Florian Guillermet, the SESAR Joint Undertaking’s Executive Director, will soon tell you more about the role that we have played as a founder and the largest contributor to the SESAR programme.

With a broad outlook and even balance, the Centre also works in very close cooperation with a variety of other partners, drawn from industry, academia, aviation authorities and air navigation service providers.

Naturally, we also rely on good cooperation with our neighbours – and we are glad to be on excellent terms with our neighbours here in Brétigny-sur-Orge. You will hear more about this from Olivier Leonhardt, Président Coeur d’Essone Agglomération, at first hand just now.

Together with our partners, we have notched up many successes. Pierre Andribet, the Centre’s Head, will tell you about these, but I should like to highlight three of the most important ones.

To start with: simulations, as I said just now, were the raison d’être of the Centre. Over the years, they have become more sophisticated, more complex, more wide-ranging. History was written in this centre when German Civil and Military Air Traffic controllers battled over months on the best concept to choose: co-location or integration. In the end, the integrated model won. For instance, multi-state simulations have been run in the build-up for improving the workings of various FABs or Functional Airspace Blocks.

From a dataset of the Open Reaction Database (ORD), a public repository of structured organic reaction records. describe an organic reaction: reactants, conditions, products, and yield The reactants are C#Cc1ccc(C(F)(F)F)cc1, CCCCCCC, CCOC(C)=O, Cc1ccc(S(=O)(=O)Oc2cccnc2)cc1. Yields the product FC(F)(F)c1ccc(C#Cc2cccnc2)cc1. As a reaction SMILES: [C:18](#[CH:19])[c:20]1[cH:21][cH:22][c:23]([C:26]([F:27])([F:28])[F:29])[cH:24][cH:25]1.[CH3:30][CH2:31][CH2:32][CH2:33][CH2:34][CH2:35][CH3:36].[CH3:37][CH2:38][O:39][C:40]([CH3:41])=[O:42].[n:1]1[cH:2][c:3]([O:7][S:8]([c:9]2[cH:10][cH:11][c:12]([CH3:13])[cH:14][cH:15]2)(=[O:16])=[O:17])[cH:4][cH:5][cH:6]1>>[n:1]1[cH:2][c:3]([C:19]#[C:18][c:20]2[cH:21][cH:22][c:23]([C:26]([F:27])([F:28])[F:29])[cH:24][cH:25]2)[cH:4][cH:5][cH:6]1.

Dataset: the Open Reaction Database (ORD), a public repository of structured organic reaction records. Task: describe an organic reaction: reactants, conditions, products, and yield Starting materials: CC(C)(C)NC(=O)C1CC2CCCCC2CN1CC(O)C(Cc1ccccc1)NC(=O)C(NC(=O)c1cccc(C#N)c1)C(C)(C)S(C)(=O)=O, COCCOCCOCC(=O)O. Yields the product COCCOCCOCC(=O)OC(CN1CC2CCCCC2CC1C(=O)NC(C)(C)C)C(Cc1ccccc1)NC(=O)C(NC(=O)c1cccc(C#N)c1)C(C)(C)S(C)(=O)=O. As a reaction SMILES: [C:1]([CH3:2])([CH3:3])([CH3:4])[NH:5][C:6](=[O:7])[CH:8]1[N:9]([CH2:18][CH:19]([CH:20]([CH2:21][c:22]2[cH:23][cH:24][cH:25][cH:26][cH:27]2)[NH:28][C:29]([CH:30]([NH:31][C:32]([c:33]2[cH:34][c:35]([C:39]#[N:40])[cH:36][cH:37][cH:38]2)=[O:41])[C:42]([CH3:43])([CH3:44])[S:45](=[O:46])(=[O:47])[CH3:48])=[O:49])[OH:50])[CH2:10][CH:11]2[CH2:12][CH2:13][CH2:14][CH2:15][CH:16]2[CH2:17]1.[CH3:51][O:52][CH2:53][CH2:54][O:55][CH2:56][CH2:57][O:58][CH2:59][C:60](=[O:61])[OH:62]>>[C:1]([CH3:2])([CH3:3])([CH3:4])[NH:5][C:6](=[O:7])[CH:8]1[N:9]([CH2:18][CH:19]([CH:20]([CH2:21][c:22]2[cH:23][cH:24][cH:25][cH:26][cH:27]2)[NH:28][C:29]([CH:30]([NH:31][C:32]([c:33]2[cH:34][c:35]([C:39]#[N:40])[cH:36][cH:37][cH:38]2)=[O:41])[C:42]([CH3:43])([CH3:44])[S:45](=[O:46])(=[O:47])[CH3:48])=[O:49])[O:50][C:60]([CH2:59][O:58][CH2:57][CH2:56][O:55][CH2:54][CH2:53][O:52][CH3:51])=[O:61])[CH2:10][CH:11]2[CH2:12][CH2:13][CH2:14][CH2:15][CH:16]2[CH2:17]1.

Secondly, the Centre was deeply involved in the preparation and setting up of the Central Flow Management Unit, which became the Network Manager. As part of this work, it played an important role in establishing the IFPS – one section of which is situated here in Brétigny-sur-Orge.

Finally, working closely with the Network Manager and EUROCONTROL’s operational air traffic control centre in Maastricht has given sharp focus to our work, ensuring that it is rooted in reality.

Our research aims at delivering real value, real results for real world air traffic and flow controllers – across the entire continent of Europe.

Fifty years is as I know out of own experience, a good age to be: it also should show that a degree of maturity has been reached.

But all of us at EUROCONTROL know that the road to success is always under construction.

We are well aware that nothing stops an organisation faster than people who believe that the way they worked yesterday is still the best way to work tomorrow.

Although we are proud of what we have achieved over the last fifty years at the Experimental Centre, new challenges are upon us. For instance, Remotely Piloted Aircraft Systems will add huge amounts of air traffic to the system: they will have to be dealt with intelligently. And with the increased data exchange and digitalisation cybersecurity just has to become our industry’s watchword.

Their youthful spirit and can-do attitude that have always characterised the Staff of the Experimental Centre I am sure it will serve well over the next fifty years.

I have every confidence that the Centre will continue to handle all the challenges that confront it with the high degree of excellence and expertise that we have come to expect. Thank you to you all joining us here together.

Now, it is my pleasure to hand the floor to Maurice Georges, Director of DSNA, the Direction des services de la navigation aérienne, in France.